TIFTON -- The Clean Air Ordinances for Tifton and Tift County take effect today, ending smoking in public places.
The nearly identical ordinances ban smoking in areas designated as enclosed public places, including shopping malls, elevators, public restrooms, public transit, theaters, arenas, auditoriums, bowling facilities, pool halls, health care facilities, child care facilities and any other places where the public is invited to gather. Smoking is also banned within 25 feet of the entrance of any public place. Private residences are exempt from the ordinances. Most private businesses and clubs will be unaffected by the ordinances but any establishment can opt to be designated a non-smoking building and be protected by them.
Perhaps most importantly to the average citizen, the ordinances ban smoking in restaurants, and many smokers are unhappy because of it.
"There's going to be some angry customers," said Trisha Lowe, a shift manager at Pizza Hut and also a smoker.
"It just doesn't seem fair at all," she said. "We don't tell them they have to smoke, so why can they tell us we can't smoke?"
Shanna Henderson, a cashier with Wishbone Fried Chicken and also a smoker, believes that ordinances are unfair as well.
"They let people vote on the liquor law, but they didn't let anybody vote on the smoking laws," she said. "They did that themselves."
The ordinances were passed Aug. 9 by both the Tifton City Council and the Tift County Board of Commissioners. The stated reasons for the ordinances are to protect the public health and welfare, to ensure the right of non-smokers to breathe smoke-free air in public places and to recognize that the need to breathe smoke-free air is more important than the desire to smoke.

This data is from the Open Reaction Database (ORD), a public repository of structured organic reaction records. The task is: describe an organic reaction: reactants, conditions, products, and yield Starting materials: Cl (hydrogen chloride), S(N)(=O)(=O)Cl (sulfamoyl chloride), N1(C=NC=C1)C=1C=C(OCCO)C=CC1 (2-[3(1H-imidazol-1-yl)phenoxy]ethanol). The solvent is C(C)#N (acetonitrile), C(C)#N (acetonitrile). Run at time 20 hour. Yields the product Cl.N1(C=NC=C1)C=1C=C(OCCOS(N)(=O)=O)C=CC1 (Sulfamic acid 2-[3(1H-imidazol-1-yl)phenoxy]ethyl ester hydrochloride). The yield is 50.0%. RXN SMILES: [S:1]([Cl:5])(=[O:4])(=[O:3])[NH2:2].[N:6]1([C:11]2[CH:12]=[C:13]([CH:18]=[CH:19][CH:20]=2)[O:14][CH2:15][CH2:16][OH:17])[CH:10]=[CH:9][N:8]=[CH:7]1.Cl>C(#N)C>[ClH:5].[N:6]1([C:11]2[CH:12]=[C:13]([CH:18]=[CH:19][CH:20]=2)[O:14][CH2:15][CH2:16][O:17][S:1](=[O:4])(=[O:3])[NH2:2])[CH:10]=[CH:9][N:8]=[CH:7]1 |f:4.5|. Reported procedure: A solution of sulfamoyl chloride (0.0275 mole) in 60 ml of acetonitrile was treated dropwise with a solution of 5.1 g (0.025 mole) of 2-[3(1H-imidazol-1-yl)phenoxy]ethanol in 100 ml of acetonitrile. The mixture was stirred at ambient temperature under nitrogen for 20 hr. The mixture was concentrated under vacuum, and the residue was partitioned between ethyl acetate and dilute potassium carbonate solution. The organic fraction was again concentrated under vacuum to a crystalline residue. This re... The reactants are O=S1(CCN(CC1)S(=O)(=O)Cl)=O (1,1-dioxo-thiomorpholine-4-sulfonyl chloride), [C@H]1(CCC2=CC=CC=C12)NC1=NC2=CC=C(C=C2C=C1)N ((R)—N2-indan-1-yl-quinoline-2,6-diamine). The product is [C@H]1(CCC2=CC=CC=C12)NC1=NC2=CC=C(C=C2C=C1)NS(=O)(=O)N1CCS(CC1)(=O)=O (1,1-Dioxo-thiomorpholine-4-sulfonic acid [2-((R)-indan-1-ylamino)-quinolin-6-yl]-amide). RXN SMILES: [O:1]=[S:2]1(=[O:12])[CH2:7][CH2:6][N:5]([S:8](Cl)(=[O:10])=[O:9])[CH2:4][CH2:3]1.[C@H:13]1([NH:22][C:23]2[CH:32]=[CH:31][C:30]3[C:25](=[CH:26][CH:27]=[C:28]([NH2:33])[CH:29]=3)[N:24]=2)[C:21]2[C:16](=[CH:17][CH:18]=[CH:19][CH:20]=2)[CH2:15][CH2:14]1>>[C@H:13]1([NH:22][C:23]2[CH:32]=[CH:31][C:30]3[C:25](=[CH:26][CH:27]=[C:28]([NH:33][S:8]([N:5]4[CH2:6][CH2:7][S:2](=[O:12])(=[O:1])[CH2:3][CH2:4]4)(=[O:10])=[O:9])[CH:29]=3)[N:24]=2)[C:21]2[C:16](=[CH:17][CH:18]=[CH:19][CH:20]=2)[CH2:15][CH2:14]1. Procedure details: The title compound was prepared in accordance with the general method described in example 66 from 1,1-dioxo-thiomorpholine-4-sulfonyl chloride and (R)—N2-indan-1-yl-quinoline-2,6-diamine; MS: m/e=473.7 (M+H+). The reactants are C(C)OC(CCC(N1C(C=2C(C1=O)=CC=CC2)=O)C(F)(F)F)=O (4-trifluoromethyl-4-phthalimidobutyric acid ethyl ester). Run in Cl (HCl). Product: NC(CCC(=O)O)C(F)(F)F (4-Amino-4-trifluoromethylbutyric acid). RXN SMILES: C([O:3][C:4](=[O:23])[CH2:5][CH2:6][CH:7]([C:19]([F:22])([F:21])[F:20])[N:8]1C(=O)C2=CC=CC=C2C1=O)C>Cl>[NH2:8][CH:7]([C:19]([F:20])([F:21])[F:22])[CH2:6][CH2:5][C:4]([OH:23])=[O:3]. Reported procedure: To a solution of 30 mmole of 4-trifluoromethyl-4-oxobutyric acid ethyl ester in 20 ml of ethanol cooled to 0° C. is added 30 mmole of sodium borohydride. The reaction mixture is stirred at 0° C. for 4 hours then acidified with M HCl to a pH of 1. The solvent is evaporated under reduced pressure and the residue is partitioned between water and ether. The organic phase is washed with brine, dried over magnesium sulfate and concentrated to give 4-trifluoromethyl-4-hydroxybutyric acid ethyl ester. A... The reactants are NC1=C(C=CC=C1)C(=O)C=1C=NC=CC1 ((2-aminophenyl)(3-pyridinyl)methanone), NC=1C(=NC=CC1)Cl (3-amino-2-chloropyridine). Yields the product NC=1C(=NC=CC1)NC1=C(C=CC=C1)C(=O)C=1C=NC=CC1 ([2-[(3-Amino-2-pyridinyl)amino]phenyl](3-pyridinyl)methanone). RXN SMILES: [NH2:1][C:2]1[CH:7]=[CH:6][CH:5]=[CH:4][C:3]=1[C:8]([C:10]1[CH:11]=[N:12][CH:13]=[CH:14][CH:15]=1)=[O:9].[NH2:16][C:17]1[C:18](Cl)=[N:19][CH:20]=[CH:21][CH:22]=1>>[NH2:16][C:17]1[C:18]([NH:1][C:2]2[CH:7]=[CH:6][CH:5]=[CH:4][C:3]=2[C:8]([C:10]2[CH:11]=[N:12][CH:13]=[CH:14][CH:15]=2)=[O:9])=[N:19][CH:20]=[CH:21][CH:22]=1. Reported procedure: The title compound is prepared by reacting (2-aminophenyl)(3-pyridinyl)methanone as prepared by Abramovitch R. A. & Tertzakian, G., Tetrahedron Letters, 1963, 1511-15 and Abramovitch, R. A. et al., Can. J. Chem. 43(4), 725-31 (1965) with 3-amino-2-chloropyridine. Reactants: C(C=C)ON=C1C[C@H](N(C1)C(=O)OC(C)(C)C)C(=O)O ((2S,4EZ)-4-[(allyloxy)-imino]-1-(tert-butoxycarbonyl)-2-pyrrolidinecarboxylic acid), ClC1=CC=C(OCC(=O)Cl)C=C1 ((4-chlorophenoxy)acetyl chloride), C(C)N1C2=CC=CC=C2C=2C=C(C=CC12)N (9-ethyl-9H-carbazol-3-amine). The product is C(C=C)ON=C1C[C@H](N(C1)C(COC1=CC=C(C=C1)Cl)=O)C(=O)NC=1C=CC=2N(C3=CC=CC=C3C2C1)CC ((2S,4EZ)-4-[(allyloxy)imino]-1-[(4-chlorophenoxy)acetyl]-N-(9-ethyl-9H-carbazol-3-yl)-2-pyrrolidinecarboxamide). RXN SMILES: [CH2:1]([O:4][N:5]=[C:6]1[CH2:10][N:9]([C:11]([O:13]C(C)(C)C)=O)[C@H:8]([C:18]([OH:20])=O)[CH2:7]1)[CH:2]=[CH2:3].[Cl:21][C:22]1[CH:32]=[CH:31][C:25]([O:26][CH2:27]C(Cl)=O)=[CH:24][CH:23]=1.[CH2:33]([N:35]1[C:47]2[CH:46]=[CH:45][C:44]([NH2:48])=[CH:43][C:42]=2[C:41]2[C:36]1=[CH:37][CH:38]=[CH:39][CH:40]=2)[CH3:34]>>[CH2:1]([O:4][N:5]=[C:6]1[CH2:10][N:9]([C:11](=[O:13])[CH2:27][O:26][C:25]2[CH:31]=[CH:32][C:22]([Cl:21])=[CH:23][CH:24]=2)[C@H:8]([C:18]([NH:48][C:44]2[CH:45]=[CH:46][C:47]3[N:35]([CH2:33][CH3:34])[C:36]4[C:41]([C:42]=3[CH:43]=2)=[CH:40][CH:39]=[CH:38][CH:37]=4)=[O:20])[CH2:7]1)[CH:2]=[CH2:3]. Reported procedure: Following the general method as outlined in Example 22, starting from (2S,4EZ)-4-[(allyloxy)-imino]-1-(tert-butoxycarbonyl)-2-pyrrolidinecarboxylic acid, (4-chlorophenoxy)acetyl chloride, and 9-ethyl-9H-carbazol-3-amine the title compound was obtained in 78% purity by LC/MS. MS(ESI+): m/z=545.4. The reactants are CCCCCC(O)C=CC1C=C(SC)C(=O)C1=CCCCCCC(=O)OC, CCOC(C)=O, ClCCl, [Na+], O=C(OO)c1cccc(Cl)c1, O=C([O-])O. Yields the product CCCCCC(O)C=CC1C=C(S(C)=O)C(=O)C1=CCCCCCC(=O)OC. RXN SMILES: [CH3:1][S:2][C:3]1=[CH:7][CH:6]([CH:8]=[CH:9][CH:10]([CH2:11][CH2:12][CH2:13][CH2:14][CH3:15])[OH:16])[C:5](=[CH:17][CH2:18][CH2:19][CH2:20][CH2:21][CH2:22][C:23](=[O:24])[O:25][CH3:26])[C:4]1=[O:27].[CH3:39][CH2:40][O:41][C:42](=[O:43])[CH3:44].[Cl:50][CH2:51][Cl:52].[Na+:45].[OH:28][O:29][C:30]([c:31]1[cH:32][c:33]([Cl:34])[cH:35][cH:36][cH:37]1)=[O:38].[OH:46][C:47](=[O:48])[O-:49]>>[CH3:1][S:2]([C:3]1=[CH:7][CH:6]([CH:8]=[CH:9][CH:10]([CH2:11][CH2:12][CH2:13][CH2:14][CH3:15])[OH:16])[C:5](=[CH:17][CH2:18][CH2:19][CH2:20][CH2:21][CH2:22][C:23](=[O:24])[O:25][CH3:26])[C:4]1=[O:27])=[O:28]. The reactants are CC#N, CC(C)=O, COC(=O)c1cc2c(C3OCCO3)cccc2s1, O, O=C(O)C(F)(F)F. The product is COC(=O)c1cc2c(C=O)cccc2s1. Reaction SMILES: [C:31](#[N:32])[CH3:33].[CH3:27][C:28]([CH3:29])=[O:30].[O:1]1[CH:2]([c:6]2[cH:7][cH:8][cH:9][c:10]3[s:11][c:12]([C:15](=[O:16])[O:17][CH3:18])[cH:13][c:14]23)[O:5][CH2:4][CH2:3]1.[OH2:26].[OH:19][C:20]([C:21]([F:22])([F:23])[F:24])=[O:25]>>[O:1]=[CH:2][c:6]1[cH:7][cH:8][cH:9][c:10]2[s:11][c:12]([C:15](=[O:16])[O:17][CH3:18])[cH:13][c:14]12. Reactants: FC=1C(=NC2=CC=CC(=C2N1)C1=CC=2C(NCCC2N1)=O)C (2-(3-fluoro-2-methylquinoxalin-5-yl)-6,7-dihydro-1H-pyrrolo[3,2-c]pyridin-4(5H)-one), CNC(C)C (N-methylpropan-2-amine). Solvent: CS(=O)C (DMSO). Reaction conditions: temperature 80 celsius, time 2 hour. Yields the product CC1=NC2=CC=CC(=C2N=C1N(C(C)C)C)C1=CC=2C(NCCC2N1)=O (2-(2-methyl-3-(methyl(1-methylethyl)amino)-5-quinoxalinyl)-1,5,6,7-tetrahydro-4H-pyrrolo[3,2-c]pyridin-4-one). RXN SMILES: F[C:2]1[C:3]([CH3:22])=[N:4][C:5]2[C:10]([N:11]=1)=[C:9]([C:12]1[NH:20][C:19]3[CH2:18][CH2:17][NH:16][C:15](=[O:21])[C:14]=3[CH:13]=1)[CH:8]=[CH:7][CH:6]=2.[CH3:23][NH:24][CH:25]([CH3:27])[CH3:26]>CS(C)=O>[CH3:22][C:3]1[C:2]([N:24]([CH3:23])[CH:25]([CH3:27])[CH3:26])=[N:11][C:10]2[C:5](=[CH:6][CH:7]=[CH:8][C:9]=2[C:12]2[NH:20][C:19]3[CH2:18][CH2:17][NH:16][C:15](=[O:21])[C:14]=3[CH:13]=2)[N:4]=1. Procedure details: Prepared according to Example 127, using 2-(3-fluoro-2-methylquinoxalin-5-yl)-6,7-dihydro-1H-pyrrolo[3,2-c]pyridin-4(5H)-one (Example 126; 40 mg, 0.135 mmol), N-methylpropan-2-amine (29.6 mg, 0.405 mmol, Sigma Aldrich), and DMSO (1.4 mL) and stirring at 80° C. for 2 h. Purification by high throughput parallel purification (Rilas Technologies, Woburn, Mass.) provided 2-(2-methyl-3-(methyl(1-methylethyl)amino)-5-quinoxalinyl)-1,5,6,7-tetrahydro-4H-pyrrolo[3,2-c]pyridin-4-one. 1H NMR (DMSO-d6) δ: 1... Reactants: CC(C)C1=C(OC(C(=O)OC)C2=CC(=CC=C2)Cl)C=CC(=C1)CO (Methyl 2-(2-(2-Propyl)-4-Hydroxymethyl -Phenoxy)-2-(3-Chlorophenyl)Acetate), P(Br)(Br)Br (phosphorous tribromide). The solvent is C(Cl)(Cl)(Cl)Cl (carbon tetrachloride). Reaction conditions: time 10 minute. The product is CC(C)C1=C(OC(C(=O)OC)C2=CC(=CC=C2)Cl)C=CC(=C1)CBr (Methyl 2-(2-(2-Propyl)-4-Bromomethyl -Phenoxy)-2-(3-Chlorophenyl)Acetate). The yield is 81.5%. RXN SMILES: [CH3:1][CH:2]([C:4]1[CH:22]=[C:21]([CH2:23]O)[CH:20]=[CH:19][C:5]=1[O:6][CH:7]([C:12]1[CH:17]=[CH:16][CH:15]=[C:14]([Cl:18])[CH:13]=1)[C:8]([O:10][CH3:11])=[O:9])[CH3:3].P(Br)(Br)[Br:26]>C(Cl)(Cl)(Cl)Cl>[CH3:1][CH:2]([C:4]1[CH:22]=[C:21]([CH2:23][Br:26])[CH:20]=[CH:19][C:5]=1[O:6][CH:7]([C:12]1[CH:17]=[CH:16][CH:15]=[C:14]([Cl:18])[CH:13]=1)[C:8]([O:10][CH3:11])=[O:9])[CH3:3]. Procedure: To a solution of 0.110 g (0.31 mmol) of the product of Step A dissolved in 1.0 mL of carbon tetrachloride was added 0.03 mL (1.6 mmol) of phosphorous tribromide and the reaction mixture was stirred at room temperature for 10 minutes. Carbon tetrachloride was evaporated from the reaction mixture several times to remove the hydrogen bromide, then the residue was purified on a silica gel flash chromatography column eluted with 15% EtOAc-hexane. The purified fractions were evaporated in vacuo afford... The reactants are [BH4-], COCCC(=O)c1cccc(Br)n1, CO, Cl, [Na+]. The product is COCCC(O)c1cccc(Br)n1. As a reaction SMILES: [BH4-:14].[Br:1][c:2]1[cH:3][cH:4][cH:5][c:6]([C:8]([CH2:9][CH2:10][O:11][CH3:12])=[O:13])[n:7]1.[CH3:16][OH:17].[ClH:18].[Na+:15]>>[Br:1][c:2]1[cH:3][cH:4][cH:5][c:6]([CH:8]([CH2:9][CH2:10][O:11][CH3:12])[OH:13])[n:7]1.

J.B. Stinchcomb, the owner of Wishbone, has started a petition for those who disagree with the two commission's decisions to pass the ordinances.
"He doesn't like it at all," said Henderson. "He feels like he should be able to smoke in (his restaurant) if he wants to."
Some non-smokers even disagree with the ordinances.
"I don't think the government should have the authority to ban legal substances from local businesses," said Vince Funk, the manager at Chicago's Pizza. "I'm not a smoker, but I believe we're still living in America."
Others feel that the local governments could have allowed some leeway or exceptions to the rules.
"My feeling is, if you had a separate room just to put smokers in, fine," said Charlotte Marchant of Charlotte's restaurant.
Not everyone is complaining about the ordinances, though.
"I'm all for it, even though my husband smokes," said Patty Lupo, a customer at Pizza Hut "I personally don't like to breathe it."
"Nobody really said anything about it," Sonya Johnson, a cashier at Burger King. The fast food restaurant has been posting the ordinance on their doors since the first of the month. "We've had no complaints whatsoever."
"I love it," said Barbara Lance, a hostess at Charlotte's.
The penalties for an individual violating one of the ordinances is $50 for a first offense, and $75 for the second offense. The penalties for businesses in violation will be $100 for a first offense and $200 for a second offense. Subsequent offenses will be determined by the court, either the Municipal Court for city violators or the Magistrate Court for county cases. Each day that a violation occurs will be considered a separate violation.
"Any citizen who desires to can complain," said Glynda Hemby, Tift County Clerk.
She said that the ordinances would be enforced if a citizen brings a complaint against either an individual or business. Tifton Police Department will handle city complaints, and the Tift County Sheriff's Office will respond to complaints outside the city.
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REDDING [mdash] Charles Emory Parrish, age 79, passed away peacefully on October 1, 2020 with his daughter by his side. He was born in Florida and grew up in Tifton, Georgia to Lois and Tom Parrish. He joined the Navy in 1964. During his service he earned four medals and was deployed to Viet…